Hand-held ultrasound (HHUS) has proven to be an indispensable diagnostic and procedural tool in various contexts of practice. My personal practice ranges from emergency medicine and critical care to a student health urgent care at a large university. In urgent care alone I have found a multitude of uses ranging from lung exams to foreign body removals. Of particular value has been the use of Butterfly iQ in musculoskeletal ultrasound (MSKUS). A subset of the patients seen in our urgent care facility are athletes who suffer illness and injuries, often at practice or games. While XR is readily available on-site, CT and MRI necessitate specialist consultation and referral to a local orthopedist and imaging center. HHUS has been especially valuable in facilitating diagnosis and expediting the treatment of musculoskeletal injuries in this setting.
A 20-year male was brought to the student health urgent care from baseball practice by the athletic trainer due to concerns of a thumb injury. The student suffered a hyper-abduction injury of his left thumb while sliding into second base hands first. The trainer was concerned for a potential fracture or ligament injury and insisted on evaluation at student health.
On exam, there was tenderness to palpation at the base of the left thumb metacarpal phalangeal joint (MCPJ). The patient had slightly more laxity to abduction about the MCPJ compared with the contralateral side. Joint folio radiograph views were obtained by having the patient pull a rubber band with his thumbs to reveal any potential instability. No fracture or obvious instability was noted. The patient strongly desired to return to practice.
Before clearing the athlete to return, a MSKUS exam was performed. Ultrasound revealed signs of a torn ulnar collateral ligament (UCL) of the thumb. I was able to easily send a de-identified video to a MSKUS-trained radiologist, who agreed with my bedside findings. With this information, the orthopedic surgeon was able to see the patient the next day and schedule an MRI. The accessibility of the images, and the ability to show them to the athlete dissuaded him to return to the pitch which he would have likely otherwise done.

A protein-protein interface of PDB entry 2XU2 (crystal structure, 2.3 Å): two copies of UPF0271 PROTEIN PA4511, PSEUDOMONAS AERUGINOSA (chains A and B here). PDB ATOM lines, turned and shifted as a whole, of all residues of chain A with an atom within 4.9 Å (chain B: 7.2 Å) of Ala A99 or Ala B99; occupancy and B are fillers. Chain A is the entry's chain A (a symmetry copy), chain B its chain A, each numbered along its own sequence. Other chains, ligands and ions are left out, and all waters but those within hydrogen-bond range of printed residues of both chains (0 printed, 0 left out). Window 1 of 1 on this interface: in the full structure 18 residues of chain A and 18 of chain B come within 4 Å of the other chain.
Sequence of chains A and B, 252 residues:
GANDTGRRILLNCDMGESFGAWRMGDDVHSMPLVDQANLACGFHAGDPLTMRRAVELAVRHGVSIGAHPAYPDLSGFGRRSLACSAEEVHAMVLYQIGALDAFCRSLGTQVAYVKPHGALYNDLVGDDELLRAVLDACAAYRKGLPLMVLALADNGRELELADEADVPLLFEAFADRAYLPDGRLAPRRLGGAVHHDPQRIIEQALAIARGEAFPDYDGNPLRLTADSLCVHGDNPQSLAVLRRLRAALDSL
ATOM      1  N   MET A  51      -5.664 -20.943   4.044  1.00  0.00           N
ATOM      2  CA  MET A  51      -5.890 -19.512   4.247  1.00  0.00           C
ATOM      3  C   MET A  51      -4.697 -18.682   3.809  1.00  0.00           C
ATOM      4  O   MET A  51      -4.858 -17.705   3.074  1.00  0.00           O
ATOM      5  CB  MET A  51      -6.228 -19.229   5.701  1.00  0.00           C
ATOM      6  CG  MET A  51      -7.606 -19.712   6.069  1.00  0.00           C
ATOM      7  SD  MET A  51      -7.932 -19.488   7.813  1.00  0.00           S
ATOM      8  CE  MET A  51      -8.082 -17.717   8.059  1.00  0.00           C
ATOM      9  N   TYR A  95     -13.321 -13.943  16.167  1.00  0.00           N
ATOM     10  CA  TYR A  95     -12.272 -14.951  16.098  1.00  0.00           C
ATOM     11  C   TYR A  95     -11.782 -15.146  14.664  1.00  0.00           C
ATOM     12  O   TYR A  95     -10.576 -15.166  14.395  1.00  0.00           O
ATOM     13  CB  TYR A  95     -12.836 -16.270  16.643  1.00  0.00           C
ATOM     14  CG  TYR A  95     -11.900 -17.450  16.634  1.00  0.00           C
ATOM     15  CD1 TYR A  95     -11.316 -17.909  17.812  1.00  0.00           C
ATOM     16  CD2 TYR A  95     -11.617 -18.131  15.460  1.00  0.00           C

MSKUS of the digits is challenging due to the target anatomy being very superficial. Often a standoff pad is used but, as in this case, generous amounts of viscous gel and a soft touch with the probe can work. I always start by identifying bony landmarks to orient myself; in this case the metacarpal proximally and the proximal phalanx distally. The ulnar collateral ligament lies under the adductor pollicis aponeurosis. If the ulnar collateral ligament suffers a full thickness tear, it can displace proximal to the adductor pollicis aponeurosis; this is referred to as a Stener lesion and generally necessitates surgery as the displaced ligament will not heal on its own. As indicated in the image, I was able to identify a distal full thickness tear that did not appear displaced. The adductor pollicis aponeurosis did not appear to be injured. This is critical information for consideration of intervention.
Fig 1 [9 secs] The metacarpal is seen proximally (left of screen) and proximal phalanx distally (right of screen). There is a large effusion around the injury. The discontinuity of the UCL can be seen. The overlying adductor pollicis aponeurosis can be seen intact.
MSKUS with a portable handheld ultrasound can be an incredibly valuable modality in the outpatient setting in identifying MSK injuries. With training and practice, it can be an accurate and precise tool enabling prompt and appropriate diagnostic, therapeutic and specialist follow-up.
Image 1. Normal Side. Pediatric Lung setting, demonstrates clear pleural line with sliding and z lines (aka comet tails). No indication of B lines; normal appearing lung
Image 2. Abnormal side. Additional air bronchograms further identifying the consolidated lung region. With respiration consolidated lung is partially obscured by B lines. Consolidated lung with dynamic air bronchograms
Image 3. Abnormal Side. On left of image: few B lines indicating presence of fluid in lung, irregularly appearing pleural line with sub pleural consolidation (~ 2 cm in depth). Consolidated lung area looks like liver hence the term, lung hepatization. Echogenic dots are air bronchograms; these collections move with respiration therefore they are called dynamic air bronchograms. (Note: dynamic air bronchograms = pneumonia; static air bronchogram - no movement with respiration = atelectasis)